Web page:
Today, the House is united in grief and shock at the tragic toll of the past couple of weeks, adding to the hundreds of children murdered in our communities over the past year. In Birmingham, over the space of just 12 days, three teenage boys have lost their lives: Sidali Mohamed and Abdullah Mohammad, both 16 years old; and student Hazrat Umar, 18 years old. On Friday, Jodie Chesney was killed in a knife attack in an east London park as she played music with her friends. She was 17. Yousef Makki was stabbed to death in a village near Altrincham. He was 17. It adds to a 93% rise in the number of young people being stabbed since 2012.
These senseless murders are a national tragedy that must cause us to reflect on how the promise that these young boys and girls represent could so senselessly be extinguished. But it must also be a cause for action. One life lost in an act of violence is one too many; one mother who will never see her son or daughter again is one too many. This is a national crisis, and it requires national leadership from the Prime Minister and the Home Secretary to provide whatever support is necessary to help the police investigate and fight this outbreak, and to provide communities and services with whatever resources are necessary to protect our increasingly vulnerable young people.
May I put the following questions to the Home Secretary? Back in 2000, the then Prime Minister, Tony Blair, took the decision to activate the emergency Cobra committee and set a target for bringing violent street crime, which was then at a peak, under control. We need to see similar leadership today from our Prime Minister. Will she step up and convene a crisis summit backed with emergency funding? Will the Home Secretary confirm that that will take place this week? If not, why not?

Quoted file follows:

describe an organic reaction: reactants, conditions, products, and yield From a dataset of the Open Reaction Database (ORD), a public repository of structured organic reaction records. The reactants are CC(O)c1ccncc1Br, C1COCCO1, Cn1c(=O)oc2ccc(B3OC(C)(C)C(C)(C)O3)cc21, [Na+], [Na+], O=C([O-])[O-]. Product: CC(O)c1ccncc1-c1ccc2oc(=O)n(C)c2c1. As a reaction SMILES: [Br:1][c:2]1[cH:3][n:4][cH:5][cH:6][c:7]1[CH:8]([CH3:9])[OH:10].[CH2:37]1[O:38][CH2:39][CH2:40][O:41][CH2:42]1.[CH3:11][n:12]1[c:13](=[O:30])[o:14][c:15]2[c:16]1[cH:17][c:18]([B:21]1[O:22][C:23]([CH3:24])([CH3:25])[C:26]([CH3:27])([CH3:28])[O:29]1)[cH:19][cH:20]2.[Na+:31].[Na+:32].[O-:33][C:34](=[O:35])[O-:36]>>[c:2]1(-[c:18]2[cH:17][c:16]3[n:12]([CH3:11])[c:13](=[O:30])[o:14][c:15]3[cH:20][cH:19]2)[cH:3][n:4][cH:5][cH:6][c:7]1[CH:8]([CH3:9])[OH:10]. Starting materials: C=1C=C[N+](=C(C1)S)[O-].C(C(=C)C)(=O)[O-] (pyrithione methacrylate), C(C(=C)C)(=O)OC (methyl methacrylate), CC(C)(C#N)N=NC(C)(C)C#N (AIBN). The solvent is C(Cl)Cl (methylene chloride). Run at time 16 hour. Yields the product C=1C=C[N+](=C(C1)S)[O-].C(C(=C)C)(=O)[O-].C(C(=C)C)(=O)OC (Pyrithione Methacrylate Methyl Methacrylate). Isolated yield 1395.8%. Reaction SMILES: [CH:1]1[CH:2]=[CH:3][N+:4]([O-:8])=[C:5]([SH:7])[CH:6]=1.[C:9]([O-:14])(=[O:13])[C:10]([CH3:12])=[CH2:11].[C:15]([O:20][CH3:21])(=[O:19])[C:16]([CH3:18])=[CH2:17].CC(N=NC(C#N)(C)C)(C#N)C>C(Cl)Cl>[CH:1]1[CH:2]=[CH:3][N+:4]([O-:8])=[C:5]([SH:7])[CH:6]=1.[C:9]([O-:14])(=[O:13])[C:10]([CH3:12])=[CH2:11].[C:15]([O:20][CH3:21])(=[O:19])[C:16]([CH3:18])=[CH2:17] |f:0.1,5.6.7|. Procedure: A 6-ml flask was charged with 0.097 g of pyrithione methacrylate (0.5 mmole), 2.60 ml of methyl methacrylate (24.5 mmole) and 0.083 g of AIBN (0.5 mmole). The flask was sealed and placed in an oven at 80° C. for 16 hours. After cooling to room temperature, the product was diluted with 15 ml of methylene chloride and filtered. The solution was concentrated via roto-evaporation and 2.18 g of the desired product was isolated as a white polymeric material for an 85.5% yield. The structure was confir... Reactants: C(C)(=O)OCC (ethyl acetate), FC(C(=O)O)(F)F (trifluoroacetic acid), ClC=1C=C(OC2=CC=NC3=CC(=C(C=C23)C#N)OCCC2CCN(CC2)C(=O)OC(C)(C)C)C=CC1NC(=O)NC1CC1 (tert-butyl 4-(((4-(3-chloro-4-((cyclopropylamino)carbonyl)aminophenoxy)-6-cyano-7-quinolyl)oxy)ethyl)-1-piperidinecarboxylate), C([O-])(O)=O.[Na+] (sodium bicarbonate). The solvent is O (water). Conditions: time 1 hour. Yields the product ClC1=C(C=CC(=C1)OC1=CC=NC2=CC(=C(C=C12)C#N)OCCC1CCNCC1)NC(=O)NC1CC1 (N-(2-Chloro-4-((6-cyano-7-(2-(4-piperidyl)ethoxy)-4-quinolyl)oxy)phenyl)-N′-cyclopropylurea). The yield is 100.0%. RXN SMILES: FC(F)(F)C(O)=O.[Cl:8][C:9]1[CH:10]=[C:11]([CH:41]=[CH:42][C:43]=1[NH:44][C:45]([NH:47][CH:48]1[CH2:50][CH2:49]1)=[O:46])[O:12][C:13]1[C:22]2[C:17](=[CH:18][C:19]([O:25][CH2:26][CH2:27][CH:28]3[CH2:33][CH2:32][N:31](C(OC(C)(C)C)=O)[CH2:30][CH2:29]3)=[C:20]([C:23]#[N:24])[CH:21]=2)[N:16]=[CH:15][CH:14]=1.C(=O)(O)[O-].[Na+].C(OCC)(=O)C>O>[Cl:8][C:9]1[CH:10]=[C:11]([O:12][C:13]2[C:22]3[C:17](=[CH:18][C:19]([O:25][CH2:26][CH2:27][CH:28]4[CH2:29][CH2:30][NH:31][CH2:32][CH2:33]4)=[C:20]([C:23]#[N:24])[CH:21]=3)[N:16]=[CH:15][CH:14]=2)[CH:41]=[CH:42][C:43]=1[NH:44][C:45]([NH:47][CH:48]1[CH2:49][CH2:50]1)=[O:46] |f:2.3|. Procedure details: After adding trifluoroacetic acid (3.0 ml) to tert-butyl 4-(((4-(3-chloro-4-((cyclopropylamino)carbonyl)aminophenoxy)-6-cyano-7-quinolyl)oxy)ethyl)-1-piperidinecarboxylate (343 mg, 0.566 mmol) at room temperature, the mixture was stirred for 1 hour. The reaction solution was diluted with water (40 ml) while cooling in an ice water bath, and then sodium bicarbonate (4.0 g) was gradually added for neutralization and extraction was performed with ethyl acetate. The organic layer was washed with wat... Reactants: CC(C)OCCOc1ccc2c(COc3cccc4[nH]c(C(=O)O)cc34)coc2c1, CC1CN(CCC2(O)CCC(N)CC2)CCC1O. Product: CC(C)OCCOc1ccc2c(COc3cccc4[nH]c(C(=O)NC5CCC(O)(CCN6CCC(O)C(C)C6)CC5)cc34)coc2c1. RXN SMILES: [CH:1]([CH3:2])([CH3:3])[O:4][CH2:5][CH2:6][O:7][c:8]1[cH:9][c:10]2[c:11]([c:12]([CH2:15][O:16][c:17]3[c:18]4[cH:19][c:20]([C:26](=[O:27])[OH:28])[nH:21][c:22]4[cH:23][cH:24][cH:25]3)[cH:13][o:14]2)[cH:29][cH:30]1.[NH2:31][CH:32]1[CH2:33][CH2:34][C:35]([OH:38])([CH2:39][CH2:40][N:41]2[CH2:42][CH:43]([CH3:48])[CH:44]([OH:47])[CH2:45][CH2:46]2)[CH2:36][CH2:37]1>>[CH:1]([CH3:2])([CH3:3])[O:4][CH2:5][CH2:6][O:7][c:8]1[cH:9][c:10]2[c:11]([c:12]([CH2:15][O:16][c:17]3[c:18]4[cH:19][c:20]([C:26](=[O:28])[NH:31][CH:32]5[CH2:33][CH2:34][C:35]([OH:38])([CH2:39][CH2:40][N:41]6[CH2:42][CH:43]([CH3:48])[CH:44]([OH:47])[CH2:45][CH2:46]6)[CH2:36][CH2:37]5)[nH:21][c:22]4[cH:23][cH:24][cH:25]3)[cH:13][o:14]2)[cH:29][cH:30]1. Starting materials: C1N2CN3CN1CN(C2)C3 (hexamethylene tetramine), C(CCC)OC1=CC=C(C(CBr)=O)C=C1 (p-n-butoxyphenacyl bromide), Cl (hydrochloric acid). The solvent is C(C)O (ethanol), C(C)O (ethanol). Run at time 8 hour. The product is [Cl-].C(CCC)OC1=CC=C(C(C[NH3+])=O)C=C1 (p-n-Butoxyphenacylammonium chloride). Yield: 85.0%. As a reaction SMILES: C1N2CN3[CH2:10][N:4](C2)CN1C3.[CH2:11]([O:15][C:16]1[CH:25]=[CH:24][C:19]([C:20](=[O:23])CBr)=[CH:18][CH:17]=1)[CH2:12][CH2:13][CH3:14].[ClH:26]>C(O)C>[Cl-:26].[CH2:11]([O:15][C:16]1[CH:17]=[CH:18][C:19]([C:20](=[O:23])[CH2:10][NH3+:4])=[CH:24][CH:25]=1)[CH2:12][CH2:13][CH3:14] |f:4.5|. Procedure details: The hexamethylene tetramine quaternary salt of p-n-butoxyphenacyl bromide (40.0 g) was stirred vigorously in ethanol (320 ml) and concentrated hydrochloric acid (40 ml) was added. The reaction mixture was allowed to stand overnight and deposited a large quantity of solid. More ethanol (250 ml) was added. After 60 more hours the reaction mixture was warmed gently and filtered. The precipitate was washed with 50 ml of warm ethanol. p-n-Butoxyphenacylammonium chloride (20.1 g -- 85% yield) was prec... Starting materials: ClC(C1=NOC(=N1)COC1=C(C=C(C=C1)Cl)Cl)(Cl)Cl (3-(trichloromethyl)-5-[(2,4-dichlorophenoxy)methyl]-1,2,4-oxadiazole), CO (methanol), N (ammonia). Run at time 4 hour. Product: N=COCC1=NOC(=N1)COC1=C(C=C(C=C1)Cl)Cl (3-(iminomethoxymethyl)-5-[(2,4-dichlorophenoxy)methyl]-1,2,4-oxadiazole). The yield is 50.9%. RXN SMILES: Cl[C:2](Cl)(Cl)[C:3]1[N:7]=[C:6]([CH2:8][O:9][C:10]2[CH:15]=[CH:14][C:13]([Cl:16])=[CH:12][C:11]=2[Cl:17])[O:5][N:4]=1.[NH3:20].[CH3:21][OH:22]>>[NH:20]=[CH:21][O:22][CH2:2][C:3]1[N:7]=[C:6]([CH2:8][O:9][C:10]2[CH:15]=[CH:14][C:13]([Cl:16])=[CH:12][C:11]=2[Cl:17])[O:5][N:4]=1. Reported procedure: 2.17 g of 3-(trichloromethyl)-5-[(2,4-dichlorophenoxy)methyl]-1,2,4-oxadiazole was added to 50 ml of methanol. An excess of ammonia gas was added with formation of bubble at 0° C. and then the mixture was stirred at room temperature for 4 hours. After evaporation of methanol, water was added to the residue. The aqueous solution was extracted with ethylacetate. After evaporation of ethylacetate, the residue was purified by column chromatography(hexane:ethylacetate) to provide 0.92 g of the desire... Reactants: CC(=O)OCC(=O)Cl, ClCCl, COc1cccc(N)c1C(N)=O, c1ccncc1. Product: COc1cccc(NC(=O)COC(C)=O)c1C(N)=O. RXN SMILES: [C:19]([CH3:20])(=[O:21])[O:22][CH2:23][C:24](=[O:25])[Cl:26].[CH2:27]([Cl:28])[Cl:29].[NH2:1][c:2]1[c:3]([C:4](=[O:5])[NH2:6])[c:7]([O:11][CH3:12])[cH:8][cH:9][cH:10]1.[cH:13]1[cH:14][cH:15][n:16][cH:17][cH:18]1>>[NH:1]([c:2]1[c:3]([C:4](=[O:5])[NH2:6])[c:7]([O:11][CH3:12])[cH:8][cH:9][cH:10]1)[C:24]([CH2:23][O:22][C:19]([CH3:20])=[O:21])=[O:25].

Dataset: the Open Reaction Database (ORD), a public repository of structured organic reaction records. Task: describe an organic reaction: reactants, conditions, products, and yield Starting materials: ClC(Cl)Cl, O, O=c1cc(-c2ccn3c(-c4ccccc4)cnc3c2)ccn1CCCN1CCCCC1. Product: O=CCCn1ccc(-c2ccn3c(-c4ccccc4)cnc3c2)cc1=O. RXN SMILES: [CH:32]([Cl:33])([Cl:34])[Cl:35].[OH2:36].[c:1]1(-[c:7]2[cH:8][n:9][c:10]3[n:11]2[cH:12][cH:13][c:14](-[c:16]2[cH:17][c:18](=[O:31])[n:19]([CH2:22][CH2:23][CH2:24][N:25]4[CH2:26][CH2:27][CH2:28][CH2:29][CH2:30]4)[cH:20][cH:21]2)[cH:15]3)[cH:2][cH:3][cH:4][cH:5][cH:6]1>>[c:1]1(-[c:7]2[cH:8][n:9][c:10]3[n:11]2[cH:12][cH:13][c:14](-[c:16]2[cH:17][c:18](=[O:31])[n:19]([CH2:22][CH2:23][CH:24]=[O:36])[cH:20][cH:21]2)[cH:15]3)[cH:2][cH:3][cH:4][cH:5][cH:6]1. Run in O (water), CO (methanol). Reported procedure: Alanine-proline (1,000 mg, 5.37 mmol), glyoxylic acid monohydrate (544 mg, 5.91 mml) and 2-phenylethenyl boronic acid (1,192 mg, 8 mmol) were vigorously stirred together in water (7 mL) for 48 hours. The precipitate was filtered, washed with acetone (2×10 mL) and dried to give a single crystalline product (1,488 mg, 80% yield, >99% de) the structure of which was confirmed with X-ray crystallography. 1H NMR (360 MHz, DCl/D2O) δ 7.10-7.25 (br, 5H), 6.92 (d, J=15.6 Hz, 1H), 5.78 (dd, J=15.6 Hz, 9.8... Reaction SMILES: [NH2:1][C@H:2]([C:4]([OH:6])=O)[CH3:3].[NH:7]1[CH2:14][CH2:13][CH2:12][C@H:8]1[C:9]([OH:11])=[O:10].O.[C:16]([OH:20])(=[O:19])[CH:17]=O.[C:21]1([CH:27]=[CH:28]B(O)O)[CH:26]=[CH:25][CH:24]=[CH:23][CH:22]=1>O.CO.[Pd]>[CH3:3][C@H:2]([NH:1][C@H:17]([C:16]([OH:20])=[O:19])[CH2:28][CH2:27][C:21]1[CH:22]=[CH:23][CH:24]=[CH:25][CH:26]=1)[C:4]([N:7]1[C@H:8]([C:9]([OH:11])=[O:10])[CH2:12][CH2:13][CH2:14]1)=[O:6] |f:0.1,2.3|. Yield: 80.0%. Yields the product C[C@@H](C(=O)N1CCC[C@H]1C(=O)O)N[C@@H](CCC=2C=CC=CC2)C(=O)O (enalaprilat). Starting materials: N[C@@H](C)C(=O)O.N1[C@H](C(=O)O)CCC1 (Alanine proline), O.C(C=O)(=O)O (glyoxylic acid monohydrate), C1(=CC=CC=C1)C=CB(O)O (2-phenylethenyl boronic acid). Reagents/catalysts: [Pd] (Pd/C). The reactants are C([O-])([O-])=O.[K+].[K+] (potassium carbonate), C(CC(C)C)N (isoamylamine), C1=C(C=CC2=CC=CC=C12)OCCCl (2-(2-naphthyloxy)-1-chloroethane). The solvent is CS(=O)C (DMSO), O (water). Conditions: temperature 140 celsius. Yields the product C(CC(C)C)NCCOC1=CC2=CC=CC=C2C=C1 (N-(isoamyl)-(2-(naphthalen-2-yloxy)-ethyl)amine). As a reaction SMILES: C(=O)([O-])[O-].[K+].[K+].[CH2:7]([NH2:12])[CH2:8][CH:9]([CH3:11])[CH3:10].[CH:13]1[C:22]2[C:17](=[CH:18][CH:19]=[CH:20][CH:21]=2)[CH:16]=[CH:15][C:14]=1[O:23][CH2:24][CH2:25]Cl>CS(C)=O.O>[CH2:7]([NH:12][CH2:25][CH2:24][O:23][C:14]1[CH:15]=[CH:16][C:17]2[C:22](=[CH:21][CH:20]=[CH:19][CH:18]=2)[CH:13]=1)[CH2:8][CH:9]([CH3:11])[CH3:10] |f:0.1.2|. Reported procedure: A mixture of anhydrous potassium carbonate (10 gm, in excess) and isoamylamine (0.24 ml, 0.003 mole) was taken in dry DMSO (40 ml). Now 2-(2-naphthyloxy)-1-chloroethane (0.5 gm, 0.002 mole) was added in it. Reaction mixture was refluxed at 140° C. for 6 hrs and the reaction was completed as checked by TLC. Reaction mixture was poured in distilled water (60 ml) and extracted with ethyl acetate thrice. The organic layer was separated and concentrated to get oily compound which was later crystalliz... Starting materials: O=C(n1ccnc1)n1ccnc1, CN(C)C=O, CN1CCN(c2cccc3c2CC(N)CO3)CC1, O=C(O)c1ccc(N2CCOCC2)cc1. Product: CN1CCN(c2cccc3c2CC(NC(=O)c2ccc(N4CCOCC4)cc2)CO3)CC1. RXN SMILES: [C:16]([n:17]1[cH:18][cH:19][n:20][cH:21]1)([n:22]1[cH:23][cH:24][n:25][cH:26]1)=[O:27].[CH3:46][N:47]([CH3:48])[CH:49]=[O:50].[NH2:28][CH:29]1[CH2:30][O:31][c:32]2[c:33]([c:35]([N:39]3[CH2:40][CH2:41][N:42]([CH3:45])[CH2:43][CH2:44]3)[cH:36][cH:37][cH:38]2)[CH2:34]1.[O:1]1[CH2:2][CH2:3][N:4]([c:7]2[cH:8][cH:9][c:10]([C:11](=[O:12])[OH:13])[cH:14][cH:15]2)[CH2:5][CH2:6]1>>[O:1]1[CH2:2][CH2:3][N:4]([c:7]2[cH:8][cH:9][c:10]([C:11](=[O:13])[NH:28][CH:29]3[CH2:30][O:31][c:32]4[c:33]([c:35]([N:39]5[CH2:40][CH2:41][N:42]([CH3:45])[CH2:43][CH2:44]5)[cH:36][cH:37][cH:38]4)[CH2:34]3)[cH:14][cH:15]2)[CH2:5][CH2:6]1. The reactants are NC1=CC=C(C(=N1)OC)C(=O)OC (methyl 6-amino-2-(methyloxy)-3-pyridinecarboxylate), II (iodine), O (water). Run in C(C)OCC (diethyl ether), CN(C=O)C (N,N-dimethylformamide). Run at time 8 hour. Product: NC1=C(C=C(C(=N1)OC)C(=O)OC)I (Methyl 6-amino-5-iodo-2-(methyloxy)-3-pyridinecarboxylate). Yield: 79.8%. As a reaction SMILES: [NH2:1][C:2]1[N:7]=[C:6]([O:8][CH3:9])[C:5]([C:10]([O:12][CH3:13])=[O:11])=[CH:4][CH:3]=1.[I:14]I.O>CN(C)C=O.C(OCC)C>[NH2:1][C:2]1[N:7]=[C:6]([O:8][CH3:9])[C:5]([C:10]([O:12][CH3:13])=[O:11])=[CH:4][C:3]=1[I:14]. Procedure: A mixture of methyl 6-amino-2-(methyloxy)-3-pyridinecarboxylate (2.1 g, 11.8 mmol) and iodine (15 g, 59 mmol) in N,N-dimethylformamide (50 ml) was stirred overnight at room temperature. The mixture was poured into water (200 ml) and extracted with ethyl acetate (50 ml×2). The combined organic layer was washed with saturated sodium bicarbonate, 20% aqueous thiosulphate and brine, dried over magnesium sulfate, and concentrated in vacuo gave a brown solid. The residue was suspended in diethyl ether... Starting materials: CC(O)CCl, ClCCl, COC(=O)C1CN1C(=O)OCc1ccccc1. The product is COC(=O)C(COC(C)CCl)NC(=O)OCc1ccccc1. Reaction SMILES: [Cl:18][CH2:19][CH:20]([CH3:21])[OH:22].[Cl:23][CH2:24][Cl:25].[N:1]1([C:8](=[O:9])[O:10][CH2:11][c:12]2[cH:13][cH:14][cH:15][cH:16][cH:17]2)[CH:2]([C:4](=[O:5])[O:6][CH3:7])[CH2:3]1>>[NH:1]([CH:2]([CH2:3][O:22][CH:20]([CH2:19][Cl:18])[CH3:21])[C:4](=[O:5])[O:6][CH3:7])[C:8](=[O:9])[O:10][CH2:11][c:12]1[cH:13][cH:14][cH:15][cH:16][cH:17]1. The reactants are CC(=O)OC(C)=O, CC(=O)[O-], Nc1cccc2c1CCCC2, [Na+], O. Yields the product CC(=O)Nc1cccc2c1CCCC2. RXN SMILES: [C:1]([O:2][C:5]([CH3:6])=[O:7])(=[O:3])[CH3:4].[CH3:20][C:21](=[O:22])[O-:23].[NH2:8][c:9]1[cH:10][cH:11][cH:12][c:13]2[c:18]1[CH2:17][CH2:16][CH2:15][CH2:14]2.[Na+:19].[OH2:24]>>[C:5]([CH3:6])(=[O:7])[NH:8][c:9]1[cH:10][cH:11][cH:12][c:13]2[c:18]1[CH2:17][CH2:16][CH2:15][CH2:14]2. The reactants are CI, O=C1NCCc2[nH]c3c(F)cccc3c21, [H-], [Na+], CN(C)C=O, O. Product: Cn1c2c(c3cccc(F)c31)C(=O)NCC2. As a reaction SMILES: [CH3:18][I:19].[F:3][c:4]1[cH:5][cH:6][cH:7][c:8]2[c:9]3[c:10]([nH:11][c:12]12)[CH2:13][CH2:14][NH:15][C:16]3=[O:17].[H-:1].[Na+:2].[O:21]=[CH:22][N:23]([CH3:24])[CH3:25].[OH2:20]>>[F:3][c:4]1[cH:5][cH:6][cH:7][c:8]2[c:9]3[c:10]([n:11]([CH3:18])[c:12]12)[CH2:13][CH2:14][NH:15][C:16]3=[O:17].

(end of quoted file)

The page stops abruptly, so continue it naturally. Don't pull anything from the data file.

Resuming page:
Underpinning the cross-Government effort the Home Secretary mentioned has to be a public health approach to tackle the root causes of violence. This was something we thought the Government favoured too, encompassing youth services, school exclusions, housing, social services, mental health and health as a whole. It was therefore shocking to hear the comments from the Health Secretary on LBC this morning, when he did not appear to know that this was the approach adopted by his Government and criticised the Mayor of London, Sadiq Khan, for using public health terminology. Will the Home Secretary confirm whether the public health approach to tackling knife crime has been discussed at Cabinet, what action has been agreed as a result of this cross-governmental approach, and how the Department of Health and Social Care is supporting it? He has further committed to legislation to underpin the public health approach; when exactly will that be brought forward?
Finally, we cannot pretend that the cuts to policing have not made our country less safe. Sadly, the Prime Minister and other members of her Cabinet continue to deny this crucial link. In the coming weeks, police will have the heavy responsibility of running investigations into young lives lost and bringing perpetrators to justice. The funding settlement that we voted on last month is completely inadequate to allow them to do that, especially for the forces hardest hit by violent crime. Will he urgently review the funding settlement to ensure that the forces that have seen the biggest increases in violent crime are given whatever they need to fight this outbreak?
This country is facing a crisis. It is time for leadership from our Prime Minister and our Home Secretary, for clear action and a united vision from all arms of Government, and for emergency funding for the police and prevention programmes to keep our children safe. Warm words are no longer enough.